Learning NServiceBus

More Information
  • Bring reliability to web service integrations
  • Create code that automatically compensates for failure
  • Manage the deployment of complex software systems
  • Create software that can scale horizontally as well as vertically

Web service-based systems are designed using Remote Procedure Call (RPC) techniques. This technique is effective; however, this method creates problems with scalability and reusability as fault tolerance is inherently hindered by the RPC principles. This book helps you to overcome this problem by introducing you to the principles of messaging and SOA to build scalable and reliable systems, that are easy to extend and maintain.

"Learning NServiceBus" is your essential guide to becoming a messaging guru. The book details the process of building a software system based on the SOA principles. From sending a simple message to publishing events, this book covers everything you need to know to understand and implement an SOA-based message driven systems.

"Learning NServiceBus" will teach you how to use publish/subscribe to create an Serivce Oriented Architecture. We will then look how to manage and extend that architecture. Through the course of the book, you will build reliable systems which will automatically compensate for failures. You will also learn to build complex yet testable business processes which will make batch processes seem outdated. By the end of the book, you will realize that SOA is much more than just web services.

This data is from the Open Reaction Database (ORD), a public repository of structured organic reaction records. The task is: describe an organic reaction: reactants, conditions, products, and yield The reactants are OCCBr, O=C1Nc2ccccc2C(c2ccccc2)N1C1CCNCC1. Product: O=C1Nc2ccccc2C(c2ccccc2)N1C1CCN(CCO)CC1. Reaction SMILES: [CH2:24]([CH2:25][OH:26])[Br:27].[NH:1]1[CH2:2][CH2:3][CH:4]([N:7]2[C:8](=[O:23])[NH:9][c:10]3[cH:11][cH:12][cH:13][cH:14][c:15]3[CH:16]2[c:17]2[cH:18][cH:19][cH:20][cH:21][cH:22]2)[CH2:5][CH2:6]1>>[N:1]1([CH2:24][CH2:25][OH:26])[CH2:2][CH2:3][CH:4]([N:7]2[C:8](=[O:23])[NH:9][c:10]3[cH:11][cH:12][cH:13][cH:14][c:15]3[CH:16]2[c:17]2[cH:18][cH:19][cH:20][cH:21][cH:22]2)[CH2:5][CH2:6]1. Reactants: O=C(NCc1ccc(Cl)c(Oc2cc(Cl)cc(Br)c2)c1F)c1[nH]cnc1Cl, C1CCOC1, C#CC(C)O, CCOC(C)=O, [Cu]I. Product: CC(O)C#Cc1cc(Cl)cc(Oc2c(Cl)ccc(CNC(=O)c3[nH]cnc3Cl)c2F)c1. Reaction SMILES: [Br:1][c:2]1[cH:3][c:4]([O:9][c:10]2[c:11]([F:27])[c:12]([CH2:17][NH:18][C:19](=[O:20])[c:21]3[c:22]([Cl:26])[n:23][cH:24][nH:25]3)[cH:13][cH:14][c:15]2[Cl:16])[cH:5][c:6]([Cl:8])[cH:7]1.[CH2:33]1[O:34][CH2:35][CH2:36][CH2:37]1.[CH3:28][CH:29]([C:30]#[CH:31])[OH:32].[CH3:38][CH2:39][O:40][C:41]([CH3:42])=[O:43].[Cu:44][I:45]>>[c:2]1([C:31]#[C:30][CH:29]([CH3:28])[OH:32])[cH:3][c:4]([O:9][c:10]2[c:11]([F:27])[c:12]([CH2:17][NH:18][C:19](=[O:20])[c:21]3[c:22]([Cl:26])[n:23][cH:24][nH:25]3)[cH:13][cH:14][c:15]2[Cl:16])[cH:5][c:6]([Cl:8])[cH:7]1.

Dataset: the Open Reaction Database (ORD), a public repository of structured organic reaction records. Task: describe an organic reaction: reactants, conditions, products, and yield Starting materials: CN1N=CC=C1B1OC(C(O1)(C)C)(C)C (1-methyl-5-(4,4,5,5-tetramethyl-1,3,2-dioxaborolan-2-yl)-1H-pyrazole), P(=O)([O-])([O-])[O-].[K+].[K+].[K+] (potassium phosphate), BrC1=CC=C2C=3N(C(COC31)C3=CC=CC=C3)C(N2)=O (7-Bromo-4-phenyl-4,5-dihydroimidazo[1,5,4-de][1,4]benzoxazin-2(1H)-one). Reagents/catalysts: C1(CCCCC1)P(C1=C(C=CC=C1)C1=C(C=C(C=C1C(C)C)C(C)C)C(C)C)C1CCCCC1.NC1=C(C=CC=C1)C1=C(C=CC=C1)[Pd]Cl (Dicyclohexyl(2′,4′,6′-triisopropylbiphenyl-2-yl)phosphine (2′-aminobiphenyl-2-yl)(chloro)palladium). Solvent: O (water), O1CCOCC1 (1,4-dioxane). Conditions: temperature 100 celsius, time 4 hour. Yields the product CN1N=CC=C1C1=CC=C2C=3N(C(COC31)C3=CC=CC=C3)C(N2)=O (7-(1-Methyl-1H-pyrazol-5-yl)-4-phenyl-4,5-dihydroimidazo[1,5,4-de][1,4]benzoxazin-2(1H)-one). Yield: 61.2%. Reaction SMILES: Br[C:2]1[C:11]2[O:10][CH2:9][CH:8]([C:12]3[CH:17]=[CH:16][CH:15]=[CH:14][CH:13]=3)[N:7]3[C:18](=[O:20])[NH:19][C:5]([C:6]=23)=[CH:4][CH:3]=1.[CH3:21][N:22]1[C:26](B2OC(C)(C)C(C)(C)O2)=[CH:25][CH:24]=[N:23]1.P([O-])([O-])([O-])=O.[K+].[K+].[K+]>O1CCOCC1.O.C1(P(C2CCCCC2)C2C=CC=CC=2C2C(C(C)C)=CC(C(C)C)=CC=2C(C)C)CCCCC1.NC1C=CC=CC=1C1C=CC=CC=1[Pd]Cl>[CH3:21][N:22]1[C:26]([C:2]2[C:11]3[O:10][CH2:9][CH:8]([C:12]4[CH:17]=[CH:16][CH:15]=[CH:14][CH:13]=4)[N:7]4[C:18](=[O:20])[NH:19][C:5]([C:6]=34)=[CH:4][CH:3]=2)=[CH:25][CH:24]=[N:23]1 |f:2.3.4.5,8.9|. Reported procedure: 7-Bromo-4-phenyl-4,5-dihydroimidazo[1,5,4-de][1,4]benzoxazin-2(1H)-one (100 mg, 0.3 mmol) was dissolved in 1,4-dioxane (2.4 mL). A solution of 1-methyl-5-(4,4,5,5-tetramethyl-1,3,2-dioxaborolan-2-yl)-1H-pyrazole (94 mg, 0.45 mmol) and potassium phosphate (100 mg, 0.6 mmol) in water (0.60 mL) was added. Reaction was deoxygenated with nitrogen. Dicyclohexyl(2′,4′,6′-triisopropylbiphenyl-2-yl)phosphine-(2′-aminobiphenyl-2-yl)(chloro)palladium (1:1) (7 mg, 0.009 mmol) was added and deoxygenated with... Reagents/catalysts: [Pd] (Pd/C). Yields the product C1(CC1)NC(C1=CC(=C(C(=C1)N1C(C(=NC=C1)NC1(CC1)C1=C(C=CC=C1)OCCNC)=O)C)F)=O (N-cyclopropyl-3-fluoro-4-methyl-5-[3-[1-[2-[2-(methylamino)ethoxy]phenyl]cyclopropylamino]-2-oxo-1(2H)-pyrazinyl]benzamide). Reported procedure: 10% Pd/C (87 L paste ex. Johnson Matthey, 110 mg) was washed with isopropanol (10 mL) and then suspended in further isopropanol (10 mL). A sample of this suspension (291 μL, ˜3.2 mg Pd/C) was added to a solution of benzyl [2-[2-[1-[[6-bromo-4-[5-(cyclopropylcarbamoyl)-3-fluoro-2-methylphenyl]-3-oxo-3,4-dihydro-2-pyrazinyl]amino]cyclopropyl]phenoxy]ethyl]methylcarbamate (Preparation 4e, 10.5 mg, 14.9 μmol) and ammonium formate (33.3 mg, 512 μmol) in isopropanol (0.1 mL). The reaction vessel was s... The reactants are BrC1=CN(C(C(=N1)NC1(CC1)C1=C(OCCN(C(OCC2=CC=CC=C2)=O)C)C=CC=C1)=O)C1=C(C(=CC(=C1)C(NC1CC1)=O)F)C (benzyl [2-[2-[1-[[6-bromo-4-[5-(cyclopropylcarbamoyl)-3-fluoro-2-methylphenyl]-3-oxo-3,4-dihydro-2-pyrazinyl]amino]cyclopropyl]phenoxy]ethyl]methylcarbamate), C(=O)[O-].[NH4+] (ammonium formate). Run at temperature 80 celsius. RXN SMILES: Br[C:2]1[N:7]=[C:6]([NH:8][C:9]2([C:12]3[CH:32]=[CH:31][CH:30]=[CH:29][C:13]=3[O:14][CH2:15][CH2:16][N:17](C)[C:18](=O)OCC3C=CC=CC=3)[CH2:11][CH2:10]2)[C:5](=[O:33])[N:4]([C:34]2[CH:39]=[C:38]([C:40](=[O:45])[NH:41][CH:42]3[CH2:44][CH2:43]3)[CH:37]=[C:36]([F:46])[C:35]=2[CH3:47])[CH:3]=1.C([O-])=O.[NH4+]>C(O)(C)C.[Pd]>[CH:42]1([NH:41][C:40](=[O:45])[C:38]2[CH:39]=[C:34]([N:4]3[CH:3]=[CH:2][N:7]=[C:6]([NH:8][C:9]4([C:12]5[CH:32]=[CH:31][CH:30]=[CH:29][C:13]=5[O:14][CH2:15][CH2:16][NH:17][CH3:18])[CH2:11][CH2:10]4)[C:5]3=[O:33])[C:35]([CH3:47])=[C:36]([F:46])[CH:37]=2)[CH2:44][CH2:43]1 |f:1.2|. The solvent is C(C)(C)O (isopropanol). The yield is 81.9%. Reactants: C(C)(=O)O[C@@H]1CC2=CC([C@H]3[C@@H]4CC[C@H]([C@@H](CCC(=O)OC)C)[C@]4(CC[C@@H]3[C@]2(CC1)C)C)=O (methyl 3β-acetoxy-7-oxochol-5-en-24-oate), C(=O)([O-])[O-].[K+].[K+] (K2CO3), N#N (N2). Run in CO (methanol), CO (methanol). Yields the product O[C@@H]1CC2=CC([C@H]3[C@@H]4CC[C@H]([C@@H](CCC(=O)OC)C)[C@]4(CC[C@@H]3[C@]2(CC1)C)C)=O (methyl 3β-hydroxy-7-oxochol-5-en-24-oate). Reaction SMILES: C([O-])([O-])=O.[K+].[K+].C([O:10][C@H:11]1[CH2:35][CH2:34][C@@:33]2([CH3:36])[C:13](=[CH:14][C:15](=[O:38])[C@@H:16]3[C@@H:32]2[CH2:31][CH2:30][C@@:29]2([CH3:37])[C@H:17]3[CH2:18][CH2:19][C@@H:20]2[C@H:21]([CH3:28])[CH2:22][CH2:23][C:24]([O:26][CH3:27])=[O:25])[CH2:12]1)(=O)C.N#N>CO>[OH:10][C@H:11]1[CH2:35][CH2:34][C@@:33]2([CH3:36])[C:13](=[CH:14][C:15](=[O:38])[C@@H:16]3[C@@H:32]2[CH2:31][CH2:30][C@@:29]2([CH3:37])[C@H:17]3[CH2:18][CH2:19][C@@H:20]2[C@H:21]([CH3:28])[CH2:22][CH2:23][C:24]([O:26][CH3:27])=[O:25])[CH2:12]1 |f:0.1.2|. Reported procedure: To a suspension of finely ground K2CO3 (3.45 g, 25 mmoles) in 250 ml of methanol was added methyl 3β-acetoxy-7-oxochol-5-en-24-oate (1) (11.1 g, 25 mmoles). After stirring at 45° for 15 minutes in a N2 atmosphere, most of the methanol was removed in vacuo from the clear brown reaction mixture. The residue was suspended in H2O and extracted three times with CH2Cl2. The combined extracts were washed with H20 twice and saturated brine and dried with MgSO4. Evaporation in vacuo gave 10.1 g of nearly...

• Replace batch jobs with a reliable process
  • Create applications that compensate for system failure
  • Build message driven system
Page Count 136
Course Length 4 hours 4 minutes
ISBN 9781782166344
Date Of Publication 25 Aug 2013


David Boike

David Boike is a principal consultant with ILM Professional Services, with experience in building and teaching others how to build distributed systems. He is an NServiceBus Champion, official NServiceBus and RavenDB trainer, Xamarin Certified developer, and amateur beer brewer. He lives in the Twin Cities with his wife and two children.